The decision handed down today by the Full Court of the Federal Court of Australia in the “iiNet Appeal” ( Roadshow Films Pty Limited v iiNet Limited [2011] FCAFC 23 (24 February 2011) – online here) is very important in securing the rights of internet users to due process in relation to allegations of copyright infringement and also in protecting Internet Service Providers (including Government departments, Schools, Universities and coffee shops) from liability for any copyright infringements by users of the service.

While the case may still be appealed to the High Court, the majority decision of the Full Court to reject the copyright owners’ assertion that ISPs “authorise” copyright infringement by not blocking peer-to-peer traffic is a landmark for Australian law and a valuable precedent for other countries’ ISPs faced with the same question.

The judgment is not a free pass for ISPs. The Court said that the actual infringing acts of the users of the Internet service could be closely examined to establish whether an authorisation existed on the facts – in this case, not established but theoretically possible. Justice Nicholas was especially critical of iiNet’s “repeat infringer” policy, noting that the ISP hadn’t really tried to stop alleged infringers. Justice Jagot noted that the ISPs hadn’t achieved an industry code to trigger “safe harbour” protections and in the event that an authorisation of infringement was proved then ISPs would not have the benefit of those protections in the Copyright Act. Justice Jagot would have allowed the appeal on the facts and asserted that there was no factual difference between iiNet's role and other infringement cases.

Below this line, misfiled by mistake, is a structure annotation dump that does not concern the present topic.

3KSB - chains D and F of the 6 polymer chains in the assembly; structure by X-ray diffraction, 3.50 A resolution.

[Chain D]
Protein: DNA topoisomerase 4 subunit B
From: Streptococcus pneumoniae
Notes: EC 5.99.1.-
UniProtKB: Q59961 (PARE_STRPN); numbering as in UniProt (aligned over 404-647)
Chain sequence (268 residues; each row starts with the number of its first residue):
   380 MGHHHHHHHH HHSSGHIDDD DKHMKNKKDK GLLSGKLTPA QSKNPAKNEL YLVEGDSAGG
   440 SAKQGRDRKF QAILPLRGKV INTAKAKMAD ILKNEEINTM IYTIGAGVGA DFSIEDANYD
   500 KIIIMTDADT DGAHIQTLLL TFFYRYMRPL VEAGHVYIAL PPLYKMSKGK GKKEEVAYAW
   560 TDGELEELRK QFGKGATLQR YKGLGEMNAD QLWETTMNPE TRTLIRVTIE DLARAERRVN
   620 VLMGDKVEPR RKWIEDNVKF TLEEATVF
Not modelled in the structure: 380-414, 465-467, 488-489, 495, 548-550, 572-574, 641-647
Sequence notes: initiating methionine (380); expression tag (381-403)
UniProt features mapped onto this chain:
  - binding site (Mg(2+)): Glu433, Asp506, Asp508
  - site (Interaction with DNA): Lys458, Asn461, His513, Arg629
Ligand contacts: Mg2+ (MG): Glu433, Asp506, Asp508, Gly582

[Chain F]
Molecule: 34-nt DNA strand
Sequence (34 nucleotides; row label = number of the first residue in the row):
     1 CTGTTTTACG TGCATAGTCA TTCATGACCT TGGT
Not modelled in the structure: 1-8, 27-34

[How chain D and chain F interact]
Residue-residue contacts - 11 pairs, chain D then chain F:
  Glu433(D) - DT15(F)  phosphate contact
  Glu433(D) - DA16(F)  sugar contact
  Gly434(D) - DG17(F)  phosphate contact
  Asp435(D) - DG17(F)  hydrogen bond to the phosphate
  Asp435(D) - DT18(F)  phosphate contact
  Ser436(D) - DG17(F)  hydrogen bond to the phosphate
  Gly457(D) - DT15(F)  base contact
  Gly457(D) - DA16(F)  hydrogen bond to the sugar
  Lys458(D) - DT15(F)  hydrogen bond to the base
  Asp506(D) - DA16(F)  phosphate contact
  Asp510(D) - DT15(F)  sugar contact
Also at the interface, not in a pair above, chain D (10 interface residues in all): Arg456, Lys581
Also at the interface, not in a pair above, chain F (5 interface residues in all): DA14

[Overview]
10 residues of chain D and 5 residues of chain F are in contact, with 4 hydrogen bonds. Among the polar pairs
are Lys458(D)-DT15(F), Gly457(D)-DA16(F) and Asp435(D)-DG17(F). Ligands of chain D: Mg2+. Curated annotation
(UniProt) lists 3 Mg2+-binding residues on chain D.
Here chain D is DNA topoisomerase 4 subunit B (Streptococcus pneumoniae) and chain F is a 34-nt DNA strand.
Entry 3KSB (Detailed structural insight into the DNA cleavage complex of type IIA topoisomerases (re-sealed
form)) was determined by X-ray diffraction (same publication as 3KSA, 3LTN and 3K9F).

However, the other two judges were satisfied that the “means” of copyright infringement by the users of an ISP service was BitTorrent, not “the Internet” - in the words of the original judgement,

For the abovementioned reasons, the court finds that it is not the respondent, but rather it is the use of the BitTorrent system as a whole which is the “means” by which the applicants’ copyright has been infringed. The respondent’s internet service, by itself, did not result in copyright infringement. It is correct that, absent such service, the infringements could not have taken place. But it is equally true that more was required to effect the infringements, being the BitTorrent system over which the respondent had no control.

EFA congratulates iiNet on an important win, and compliments the company for putting up a strong defence against copyright owners in a context where – worldwide – Internet companies and legislators have buckled under industry pressure.

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